How to Solve A Writing Problem: Sleep on It by Pam Sourelis

How to Solve A Writing Problem: Sleep on It by Pam SourelisPlease welcome guest author Pam Sourelis as she shares with us “How to Solve A Writing Problem: Sleep on It.” Enjoy!


Fellow writers,

You know how you seem to get these amazing ideas just as you’re falling asleep or in the shower or taking an aimless walk – when your conscious mind is resting and your subconscious mind takes over (and you don’t have anything to record your brilliance with)?


When You Need to Solve A Writing Problem

How about when you need to solve a writing problem? Do you give your conscious mind a chance to rest so your subconscious mind can kick into gear?

The next time you’re working on a piece of writing and run into a problem that is driving you nuts – something you just can’t get a handle on – try this…

For Your Writing Problem: Take A Nap

Take a nap. Yes, really. Give your conscious mind a break.

Last week, I had to write a new bio – one tiny paragraph – and had been struggling with it for far too long. I took a nap, got up, and wrote it. Done.

Or Try This: Ask For The Answer

And I love this one…

If you’re struggling with a writing problem, before you go to bed for the night, ask for the answer.

You may not get the answer on your first try, especially if you’ve never done before, but try again. And again if you need to.

You have a character whose motivation just isn’t clear to you? Ask.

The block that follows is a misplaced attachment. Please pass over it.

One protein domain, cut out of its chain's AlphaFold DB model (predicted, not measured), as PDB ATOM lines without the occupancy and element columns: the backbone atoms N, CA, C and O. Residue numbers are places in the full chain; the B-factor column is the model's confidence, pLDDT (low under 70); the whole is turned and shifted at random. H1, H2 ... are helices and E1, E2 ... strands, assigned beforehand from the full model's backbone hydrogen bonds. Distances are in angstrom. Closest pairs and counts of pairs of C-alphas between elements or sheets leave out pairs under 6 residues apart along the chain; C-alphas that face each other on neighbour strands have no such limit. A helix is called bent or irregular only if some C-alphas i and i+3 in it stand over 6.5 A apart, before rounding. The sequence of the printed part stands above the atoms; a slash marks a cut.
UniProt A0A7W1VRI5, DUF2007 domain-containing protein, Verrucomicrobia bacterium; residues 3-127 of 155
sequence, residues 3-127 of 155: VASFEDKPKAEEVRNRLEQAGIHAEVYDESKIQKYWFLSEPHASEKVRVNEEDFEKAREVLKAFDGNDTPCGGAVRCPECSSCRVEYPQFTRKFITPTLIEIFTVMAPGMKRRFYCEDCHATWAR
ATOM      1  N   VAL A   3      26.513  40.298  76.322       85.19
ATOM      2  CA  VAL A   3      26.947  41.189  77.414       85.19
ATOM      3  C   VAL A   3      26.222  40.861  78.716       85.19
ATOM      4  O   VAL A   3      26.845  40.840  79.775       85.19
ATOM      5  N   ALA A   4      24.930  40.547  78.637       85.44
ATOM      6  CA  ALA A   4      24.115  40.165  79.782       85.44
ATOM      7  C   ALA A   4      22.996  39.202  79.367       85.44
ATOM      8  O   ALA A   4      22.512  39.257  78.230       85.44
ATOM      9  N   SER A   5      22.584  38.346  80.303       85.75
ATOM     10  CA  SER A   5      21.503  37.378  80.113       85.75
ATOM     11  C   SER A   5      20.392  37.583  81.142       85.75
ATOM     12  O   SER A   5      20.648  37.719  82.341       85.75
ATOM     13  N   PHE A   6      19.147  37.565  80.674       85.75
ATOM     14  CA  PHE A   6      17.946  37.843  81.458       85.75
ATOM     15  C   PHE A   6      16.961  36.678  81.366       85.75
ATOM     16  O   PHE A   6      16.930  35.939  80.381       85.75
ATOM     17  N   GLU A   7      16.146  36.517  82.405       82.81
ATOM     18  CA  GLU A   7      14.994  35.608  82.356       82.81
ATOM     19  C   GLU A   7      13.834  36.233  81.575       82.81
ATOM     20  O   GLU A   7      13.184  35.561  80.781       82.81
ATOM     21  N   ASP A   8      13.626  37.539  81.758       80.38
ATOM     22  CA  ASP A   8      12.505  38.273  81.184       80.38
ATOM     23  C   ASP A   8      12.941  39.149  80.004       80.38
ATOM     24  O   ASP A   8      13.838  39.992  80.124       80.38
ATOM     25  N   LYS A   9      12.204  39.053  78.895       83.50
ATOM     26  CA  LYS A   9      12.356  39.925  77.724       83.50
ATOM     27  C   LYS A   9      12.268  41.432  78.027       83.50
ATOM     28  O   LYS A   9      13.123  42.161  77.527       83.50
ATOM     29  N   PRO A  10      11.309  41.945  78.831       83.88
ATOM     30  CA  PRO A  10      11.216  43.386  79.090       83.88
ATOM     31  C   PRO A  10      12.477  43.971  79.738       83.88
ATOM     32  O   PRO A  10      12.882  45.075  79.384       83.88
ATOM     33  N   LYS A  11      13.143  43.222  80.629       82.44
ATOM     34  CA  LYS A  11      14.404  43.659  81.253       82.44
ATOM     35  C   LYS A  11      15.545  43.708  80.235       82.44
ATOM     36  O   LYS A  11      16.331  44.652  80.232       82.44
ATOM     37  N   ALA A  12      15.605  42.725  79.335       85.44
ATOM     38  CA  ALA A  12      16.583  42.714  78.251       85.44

You can’t find the words to paint a picture of your story’s setting? Ask.

The structure of your piece just doesn’t feel right, and you’re not sure what to do? Ask.

One Caveat

You don’t want to ask and then lie awake trying to hear an answer.

You need to ask, casually, with no attachment to the outcome. You need to ask out of curiosity and then let it go.

Your subconscious will take it from there.


Join my free Facebook group and join the conversation to support your practice of writing.

Letting Go: The Practice of Writing:



Pam SourelisPam Sourelis writes fiction and creative non-fiction and helps other creative writers polish their craft and navigate the writing process. A graduate of the Vermont College of Fine Arts MFA in Writing program, her fiction has appeared in a number of literary journals, including Green Mountains Review, and her many articles and essays about her life and work with animals (as an animal communicator and Reiki practitioner) have appeared in a number of animal publications, most recently, Natural Horse. She’s been helping writers in classes, workshops, and private coaching for over 25 years. Check out her website for writing tips and course:

You may also like...